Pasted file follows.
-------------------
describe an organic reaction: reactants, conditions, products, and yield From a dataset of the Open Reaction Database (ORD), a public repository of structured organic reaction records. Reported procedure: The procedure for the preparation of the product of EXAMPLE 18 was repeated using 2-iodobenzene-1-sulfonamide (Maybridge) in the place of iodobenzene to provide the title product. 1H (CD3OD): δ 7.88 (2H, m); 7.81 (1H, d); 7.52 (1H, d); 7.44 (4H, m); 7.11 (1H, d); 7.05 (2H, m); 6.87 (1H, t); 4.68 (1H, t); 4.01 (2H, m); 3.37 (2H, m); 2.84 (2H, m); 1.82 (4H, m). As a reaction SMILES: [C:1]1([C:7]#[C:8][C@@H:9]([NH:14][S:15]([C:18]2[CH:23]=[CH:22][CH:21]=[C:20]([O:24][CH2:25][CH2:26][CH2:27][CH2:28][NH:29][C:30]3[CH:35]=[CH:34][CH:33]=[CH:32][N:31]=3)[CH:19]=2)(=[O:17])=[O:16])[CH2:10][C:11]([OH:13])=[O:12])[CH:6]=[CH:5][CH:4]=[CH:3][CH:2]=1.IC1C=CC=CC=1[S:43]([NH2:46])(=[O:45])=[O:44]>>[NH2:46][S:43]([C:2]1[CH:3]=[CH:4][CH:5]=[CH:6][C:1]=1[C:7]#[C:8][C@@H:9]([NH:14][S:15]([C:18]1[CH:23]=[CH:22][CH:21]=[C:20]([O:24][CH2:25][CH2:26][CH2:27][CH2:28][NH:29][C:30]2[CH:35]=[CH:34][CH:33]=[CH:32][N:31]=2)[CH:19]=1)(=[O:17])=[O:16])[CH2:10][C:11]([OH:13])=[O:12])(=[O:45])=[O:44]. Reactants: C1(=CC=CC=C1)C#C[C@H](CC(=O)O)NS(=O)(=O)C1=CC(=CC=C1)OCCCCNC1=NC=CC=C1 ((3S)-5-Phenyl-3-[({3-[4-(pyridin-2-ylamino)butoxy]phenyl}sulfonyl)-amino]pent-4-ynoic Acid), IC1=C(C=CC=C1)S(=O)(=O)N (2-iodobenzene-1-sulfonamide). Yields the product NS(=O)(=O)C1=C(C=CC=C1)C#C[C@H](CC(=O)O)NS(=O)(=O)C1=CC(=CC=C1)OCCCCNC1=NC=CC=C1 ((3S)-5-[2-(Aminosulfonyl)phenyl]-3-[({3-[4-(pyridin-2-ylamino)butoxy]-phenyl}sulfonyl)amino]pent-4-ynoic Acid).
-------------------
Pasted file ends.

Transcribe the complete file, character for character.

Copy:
describe an organic reaction: reactants, conditions, products, and yield From a dataset of the Open Reaction Database (ORD), a public repository of structured organic reaction records. Reported procedure: The procedure for the preparation of the product of EXAMPLE 18 was repeated using 2-iodobenzene-1-sulfonamide (Maybridge) in the place of iodobenzene to provide the title product. 1H (CD3OD): δ 7.88 (2H, m); 7.81 (1H, d); 7.52 (1H, d); 7.44 (4H, m); 7.11 (1H, d); 7.05 (2H, m); 6.87 (1H, t); 4.68 (1H, t); 4.01 (2H, m); 3.37 (2H, m); 2.84 (2H, m); 1.82 (4H, m). As a reaction SMILES: [C:1]1([C:7]#[C:8][C@@H:9]([NH:14][S:15]([C:18]2[CH:23]=[CH:22][CH:21]=[C:20]([O:24][CH2:25][CH2:26][CH2:27][CH2:28][NH:29][C:30]3[CH:35]=[CH:34][CH:33]=[CH:32][N:31]=3)[CH:19]=2)(=[O:17])=[O:16])[CH2:10][C:11]([OH:13])=[O:12])[CH:6]=[CH:5][CH:4]=[CH:3][CH:2]=1.IC1C=CC=CC=1[S:43]([NH2:46])(=[O:45])=[O:44]>>[NH2:46][S:43]([C:2]1[CH:3]=[CH:4][CH:5]=[CH:6][C:1]=1[C:7]#[C:8][C@@H:9]([NH:14][S:15]([C:18]1[CH:23]=[CH:22][CH:21]=[C:20]([O:24][CH2:25][CH2:26][CH2:27][CH2:28][NH:29][C:30]2[CH:35]=[CH:34][CH:33]=[CH:32][N:31]=2)[CH:19]=1)(=[O:17])=[O:16])[CH2:10][C:11]([OH:13])=[O:12])(=[O:45])=[O:44]. Reactants: C1(=CC=CC=C1)C#C[C@H](CC(=O)O)NS(=O)(=O)C1=CC(=CC=C1)OCCCCNC1=NC=CC=C1 ((3S)-5-Phenyl-3-[({3-[4-(pyridin-2-ylamino)butoxy]phenyl}sulfonyl)-amino]pent-4-ynoic Acid), IC1=C(C=CC=C1)S(=O)(=O)N (2-iodobenzene-1-sulfonamide). Yields the product NS(=O)(=O)C1=C(C=CC=C1)C#C[C@H](CC(=O)O)NS(=O)(=O)C1=CC(=CC=C1)OCCCCNC1=NC=CC=C1 ((3S)-5-[2-(Aminosulfonyl)phenyl]-3-[({3-[4-(pyridin-2-ylamino)butoxy]-phenyl}sulfonyl)amino]pent-4-ynoic Acid).